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I was reading a relatively old paper from the 1970s on smoothing by FT methods (chemistry applications), where the authors show that if we do rotation translation operation on the signal (y- values) before filtering the data by cutting off higher frequencies, the output is free from various artifacts and oscillations. What that rotational-translation does is that it makes the start point and the end-point equal to zero (see equations in the original text).

I have not seen this type of operation mentioned in modern texts. Here is the explanation by the author of Digital smoothing of electroanalytical data based on the Fourier transformation, 1973.

I did not see any major advantage in MATLAB if we use an example of a noisy Gaussian peak. Was this suggestion an artifact of how FT algorithms worked in the 1970s or there is a theoretical advantage? I assume the author is trying to periodize the signal?

In the figure, please follow the arrows from the bottom to see the rotation-translation operation. Has anyone seen this equation elsewhere and what could be the fundamental advantage of this operation? Thanks.

enter image description here

enter image description here

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  • $\begingroup$ Um, I'm going to be that person: this doesn't look like they understand what they're doing, and you shouldn't try to understand where there's no sense. $\endgroup$ – Marcus Müller Oct 17 at 15:07
  • $\begingroup$ That group was a very respectable group of spectroscopists in the country and I see this operation used even in chemical applications of wavelets today as a data pre-treatment/denoising to make the start and ends of the data set equal to zero before doing FT to remove artifacts using equations 1,2, and 3. $\endgroup$ – M. Farooq Oct 17 at 15:22
  • $\begingroup$ yeah, but the problem is this: we can describe the operation "rotate the signal" (rotation in a very geometrical sense) very well in terms of matrix descriptions that involve trigonometric functions – and these can be very well understood in Fourier domain. Especially, this rotation means you frequency-shift the whole signal by a time-dependent beat-frequency. But that changes the frequency content of the signal, which makes the filtering step more than questionable, as that rotation is a non-linear operation and can't be undone like they do it – I honestly fail to see the strict mathematical $\endgroup$ – Marcus Müller Oct 17 at 17:41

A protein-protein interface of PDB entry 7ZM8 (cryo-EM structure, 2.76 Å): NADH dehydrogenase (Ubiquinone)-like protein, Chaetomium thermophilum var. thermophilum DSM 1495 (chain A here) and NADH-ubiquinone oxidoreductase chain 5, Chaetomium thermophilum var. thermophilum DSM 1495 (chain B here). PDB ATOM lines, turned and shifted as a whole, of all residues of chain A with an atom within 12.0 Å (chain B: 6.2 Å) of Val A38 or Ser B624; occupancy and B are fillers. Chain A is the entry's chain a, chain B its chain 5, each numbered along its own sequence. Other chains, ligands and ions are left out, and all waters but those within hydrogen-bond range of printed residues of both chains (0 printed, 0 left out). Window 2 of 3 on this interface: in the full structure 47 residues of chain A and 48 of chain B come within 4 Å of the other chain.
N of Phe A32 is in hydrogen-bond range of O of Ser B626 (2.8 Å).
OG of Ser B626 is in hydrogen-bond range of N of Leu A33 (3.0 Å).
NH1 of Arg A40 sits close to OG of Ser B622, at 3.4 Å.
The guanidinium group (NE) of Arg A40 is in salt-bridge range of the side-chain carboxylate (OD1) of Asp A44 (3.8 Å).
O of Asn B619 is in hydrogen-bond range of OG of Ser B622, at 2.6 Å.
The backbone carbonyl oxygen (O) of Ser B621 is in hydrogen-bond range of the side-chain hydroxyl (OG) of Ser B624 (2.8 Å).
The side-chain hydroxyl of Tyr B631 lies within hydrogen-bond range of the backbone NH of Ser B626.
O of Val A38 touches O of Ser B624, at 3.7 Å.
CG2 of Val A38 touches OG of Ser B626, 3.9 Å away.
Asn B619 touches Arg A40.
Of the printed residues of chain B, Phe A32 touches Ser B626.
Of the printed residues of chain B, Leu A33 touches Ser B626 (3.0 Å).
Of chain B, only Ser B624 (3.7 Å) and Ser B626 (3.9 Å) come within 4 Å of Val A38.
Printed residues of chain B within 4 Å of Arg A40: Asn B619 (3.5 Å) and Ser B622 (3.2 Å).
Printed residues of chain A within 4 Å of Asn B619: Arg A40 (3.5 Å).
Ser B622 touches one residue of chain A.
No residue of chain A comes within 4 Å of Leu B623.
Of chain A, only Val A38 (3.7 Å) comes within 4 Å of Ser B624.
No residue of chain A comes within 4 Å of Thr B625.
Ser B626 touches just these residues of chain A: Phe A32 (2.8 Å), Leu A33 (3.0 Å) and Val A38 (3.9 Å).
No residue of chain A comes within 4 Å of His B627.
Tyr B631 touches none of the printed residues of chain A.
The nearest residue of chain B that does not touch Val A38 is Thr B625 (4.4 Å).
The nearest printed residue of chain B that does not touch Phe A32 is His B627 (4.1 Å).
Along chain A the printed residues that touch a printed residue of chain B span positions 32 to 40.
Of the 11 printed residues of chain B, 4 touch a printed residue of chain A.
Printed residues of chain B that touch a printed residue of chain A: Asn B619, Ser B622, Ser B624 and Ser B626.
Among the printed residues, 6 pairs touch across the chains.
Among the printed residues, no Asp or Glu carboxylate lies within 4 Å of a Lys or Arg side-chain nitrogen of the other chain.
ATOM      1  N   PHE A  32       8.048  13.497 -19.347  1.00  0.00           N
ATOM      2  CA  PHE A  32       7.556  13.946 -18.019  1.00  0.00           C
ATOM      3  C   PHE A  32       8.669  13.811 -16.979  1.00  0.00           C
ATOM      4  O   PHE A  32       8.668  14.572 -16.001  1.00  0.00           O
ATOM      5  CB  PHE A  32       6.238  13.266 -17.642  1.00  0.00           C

• $\begingroup$ relation between in- and output, especially in the presence of noise on the last, least-amplitude samples. Also, "a simple, satisfactory approach was found" literally says that this works for them, but that they don't want to give a mathematically clean analysis of what they're doing. And: a (specific) wavelet might be far less sensitive to the effects of the rotation than the plain Fourier transform. $\endgroup$ – Marcus Müller Oct 17 at 17:45
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Upon closer inspection, this doesn't even seem to be a rotation:

$R_n$ being the output sample corresponding to the input sample $A_n$, we can understand their equation

$$R_n = A_n - \Delta_n \tag1$$

as the statement that we add sequence $(-\Delta_n)_{n=1,\ldots,k}$ to the input signal $a$ and get the output signal $r$. I'll call that sequence $s$, $S_n := -\Delta_n$.

Let's look at this not on the individual sample level, but from a signal level:

$$r = a + s\tag{*}\label{additive}$$

From $\eqref{additive}$ we can see that this is just adding another signal to the input signal.

Let's have a closer look at $S$, as they claim it compensates spectral components present in $R$:

\begin{align} s_n &= \underbrace{-A_1}_{\text{const.}} - \frac{\overbrace{(A_k - A_1)}^{\text{const.}}(n-1)}{\underbrace{k-1}_{\text{const.}}}& \text{eq. (2) from paper}\\ &= -A_1 + \frac{A_1-A_k}{k-1}(n-1)\\ &=\underbrace{\frac{A_1-A_k}{k-1}}_{c_1}n -\underbrace{\left(\frac{A_1-A_k}{k-1}+A_1 \right)}_{-c_2}\\ &=c_1n+c_2 \end{align}

That is... underwhelming. The magical rotation is just an addition with a ramp of slope $\frac{A_1-A_k}{k-1}$. So let's look at the FFT of that:

\begin{align}\DeclareMathOperator{\dft}{\mathrm{DFT}_k} \dft\{s\}[l] &= \dft\{c_1n\}[l] + \dft\{-c_2\}[l]\\ &= \begin{cases} -kc_2+c_1\displaystyle \frac{k(k-1)}{2},&\quad l=0\\ -c_1\displaystyle\frac{k}{1-e^{-j2\pi l/k}},&\quad l\in[1,k-1] \end{cases} \label{matt}\tag{;}\\ \end{align}

Eq. $\eqref{matt}$ follows according to Matt.

I see absolute no sense in these operation – it actively introduces an error term, that will skew an estimate the original exponential decay signal model, to the signal – without that actually being there.

So, that "pseudoration" actually fakes an exponential decay component that depends less on the actual exponential decay of the signal than on the observation length $k$. That transform is bad and you shouldn't use it.


Generally, applying a rectangular window in frequency domain – which seems to be what they're aiming for – is simply a bad idea for circular convolution reasons. We've got a pretty good answer explaining why that's the case. The fact that this isn't bad here is that there's little signal at the end of the observation anyway – but I don't see how folding that over your beginning actually improves the data! It just makes it look smoother.

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  • $\begingroup$ Thanks for analyzing that. I was indeed wondering about this "rotation" because I was treating a noisy Gaussian peak and it "operation" was doing no good! Yes, it did make the first and the last point zero. $\endgroup$ – M. Farooq Oct 17 at 21:06

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